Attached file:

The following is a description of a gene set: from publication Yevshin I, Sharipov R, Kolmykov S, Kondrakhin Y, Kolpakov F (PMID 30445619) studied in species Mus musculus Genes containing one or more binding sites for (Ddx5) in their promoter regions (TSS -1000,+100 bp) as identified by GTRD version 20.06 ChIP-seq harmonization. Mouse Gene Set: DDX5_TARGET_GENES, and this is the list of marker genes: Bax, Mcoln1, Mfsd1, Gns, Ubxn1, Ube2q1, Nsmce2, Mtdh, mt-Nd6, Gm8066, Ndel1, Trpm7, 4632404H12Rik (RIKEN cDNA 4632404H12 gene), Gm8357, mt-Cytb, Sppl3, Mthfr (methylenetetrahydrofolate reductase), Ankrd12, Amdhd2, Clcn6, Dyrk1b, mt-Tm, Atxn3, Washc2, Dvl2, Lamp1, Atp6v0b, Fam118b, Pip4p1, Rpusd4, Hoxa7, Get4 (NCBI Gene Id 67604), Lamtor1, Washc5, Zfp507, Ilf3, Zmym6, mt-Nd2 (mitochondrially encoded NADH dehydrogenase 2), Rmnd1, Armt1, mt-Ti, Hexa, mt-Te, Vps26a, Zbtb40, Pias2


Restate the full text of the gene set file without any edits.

The following is a description of a gene set: from publication Yevshin I, Sharipov R, Kolmykov S, Kondrakhin Y, Kolpakov F (PMID 30445619) studied in species Mus musculus Genes containing one or more binding sites for (Ddx5) in their promoter regions (TSS -1000,+100 bp) as identified by GTRD version 20.06 ChIP-seq harmonization. Mouse Gene Set: DDX5_TARGET_GENES, and this is the list of marker genes: Bax, Mcoln1, Mfsd1, Gns, Ubxn1, Ube2q1, Nsmce2, Mtdh, mt-Nd6, Gm8066, Ndel1, Trpm7, 4632404H12Rik (RIKEN cDNA 4632404H12 gene), Gm8357, mt-Cytb, Sppl3, Mthfr (methylenetetrahydrofolate reductase), Ankrd12, Amdhd2, Clcn6, Dyrk1b, mt-Tm, Atxn3, Washc2, Dvl2, Lamp1, Atp6v0b, Fam118b, Pip4p1, Rpusd4, Hoxa7, Get4 (NCBI Gene Id 67604), Lamtor1, Washc5, Zfp507, Ilf3, Zmym6, mt-Nd2 (mitochondrially encoded NADH dehydrogenase 2), Rmnd1, Armt1, mt-Ti, Hexa, mt-Te, Vps26a, Zbtb40, Pias2